Remember DVDs? Two studios have a plan to preserve the near-dead format

Ryan Faughnder
Los Angeles Times

LOS ANGELES — The market for DVD and Blu-ray discs has been on life support for years as streaming has become the technology of choice for home video customers.

In the last decade, the U.S. market for physical discs has gone from a more than $10 billion business in the U.S. to roughly a third of that in terms of consumer spending, according to data from Digital Entertainment Group.

But studios aren’t ready to give up on the format just yet. Two of the major studios, Universal Pictures and Warner Bros., have proposed an unusual plan to stay in the business of selling shiny physical discs.

The studios Wednesday announced a proposal to team up on a joint venture that, if approved by regulators, will handle North American distribution for DVDs, Blu-rays and 4K UHD discs for new releases, library titles and television shows. The idea is to combine resources to continue selling discs while saving money.

The joint venture is expected to operate for up to 10 years, according to a news release.

Details are sparse and the venture won’t launch until the beginning of 2021. The studios did not say how many people would work for it, or what the new entity would be called, but the move is expected to coincide with an unspecified number of job cuts in their existing home video divisions.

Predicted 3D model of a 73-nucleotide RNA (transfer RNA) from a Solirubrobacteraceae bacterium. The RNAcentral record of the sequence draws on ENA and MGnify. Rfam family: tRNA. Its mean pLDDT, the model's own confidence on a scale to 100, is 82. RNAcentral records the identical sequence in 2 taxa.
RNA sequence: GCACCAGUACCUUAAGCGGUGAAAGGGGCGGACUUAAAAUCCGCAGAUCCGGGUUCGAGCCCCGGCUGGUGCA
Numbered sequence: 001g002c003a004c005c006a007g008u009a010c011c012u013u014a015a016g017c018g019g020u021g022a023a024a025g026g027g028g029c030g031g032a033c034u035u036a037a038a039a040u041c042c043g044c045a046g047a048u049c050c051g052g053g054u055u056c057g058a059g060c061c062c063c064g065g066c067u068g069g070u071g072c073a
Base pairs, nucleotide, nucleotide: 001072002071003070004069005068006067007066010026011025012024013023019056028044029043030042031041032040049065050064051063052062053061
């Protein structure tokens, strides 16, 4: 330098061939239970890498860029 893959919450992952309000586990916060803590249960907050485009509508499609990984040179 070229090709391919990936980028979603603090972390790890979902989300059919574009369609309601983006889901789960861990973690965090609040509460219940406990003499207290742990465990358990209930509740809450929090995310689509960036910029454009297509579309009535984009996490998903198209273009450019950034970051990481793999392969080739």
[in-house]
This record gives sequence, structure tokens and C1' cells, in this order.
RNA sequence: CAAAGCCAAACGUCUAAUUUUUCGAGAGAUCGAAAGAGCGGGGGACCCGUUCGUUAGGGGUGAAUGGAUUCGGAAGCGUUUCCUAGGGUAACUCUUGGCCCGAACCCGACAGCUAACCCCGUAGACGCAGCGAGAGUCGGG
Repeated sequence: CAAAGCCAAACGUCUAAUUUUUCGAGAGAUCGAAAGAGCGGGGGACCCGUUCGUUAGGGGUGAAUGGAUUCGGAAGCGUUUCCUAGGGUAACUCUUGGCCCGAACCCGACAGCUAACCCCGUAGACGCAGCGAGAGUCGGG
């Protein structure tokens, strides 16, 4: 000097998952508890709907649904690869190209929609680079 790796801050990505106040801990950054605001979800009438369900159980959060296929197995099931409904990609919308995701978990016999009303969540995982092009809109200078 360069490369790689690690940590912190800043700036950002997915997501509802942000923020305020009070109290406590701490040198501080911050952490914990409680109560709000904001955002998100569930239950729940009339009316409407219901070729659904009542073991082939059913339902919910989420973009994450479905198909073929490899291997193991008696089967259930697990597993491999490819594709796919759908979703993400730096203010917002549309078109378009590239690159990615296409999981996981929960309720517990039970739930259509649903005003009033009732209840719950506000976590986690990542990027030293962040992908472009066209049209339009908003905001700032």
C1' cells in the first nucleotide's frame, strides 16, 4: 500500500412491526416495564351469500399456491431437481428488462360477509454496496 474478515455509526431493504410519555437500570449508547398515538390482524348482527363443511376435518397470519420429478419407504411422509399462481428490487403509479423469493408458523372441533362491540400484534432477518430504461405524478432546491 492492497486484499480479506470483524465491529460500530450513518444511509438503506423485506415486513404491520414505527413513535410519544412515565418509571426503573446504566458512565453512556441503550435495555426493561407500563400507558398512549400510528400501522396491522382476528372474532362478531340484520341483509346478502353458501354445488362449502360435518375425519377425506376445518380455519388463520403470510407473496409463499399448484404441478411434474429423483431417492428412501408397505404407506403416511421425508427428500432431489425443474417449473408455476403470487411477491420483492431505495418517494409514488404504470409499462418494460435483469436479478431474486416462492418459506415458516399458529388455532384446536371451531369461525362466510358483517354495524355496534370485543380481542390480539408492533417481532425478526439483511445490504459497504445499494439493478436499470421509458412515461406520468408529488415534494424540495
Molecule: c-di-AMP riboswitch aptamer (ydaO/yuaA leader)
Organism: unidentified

Industry veteran Eddie Cunningham, president of Universal Pictures Home Entertainment, will oversee the new venture.

The idea is a direct response to the collapsing DVD market. Physical disc sales plummeted 18% in 2019 alone, generating $3.3 billion in revenue in the U.S., according to DEG’s latest report. Meanwhile, consumer spending on subscription streaming services surged 24% to nearly $16 billion.

Yet physical discs remain important to some consumers, including fans of classic cinema. Not all titles are easily available for streaming. Also, though the category is shrinking, it remains an important source of revenue for the industry.

The planned joint venture “presents a significant opportunity to continue to work with our retail partners to ensure the format’s strength and sustainability for years to come,” said Universal Chief Distribution Officer Peter Levinsohn in a statement.

Additionally, Warner Bros. and Universal plan to save costs by splitting up international DVD releases by country.

Los Angeles-based Universal will take on distribution of Warner Bros. discs in Germany, Austria, Switzerland and Japan, while Burbank-based Warner Bros. will handle Universal’s sales in Britain, Italy, Belgium, the Netherlands and Luxembourg.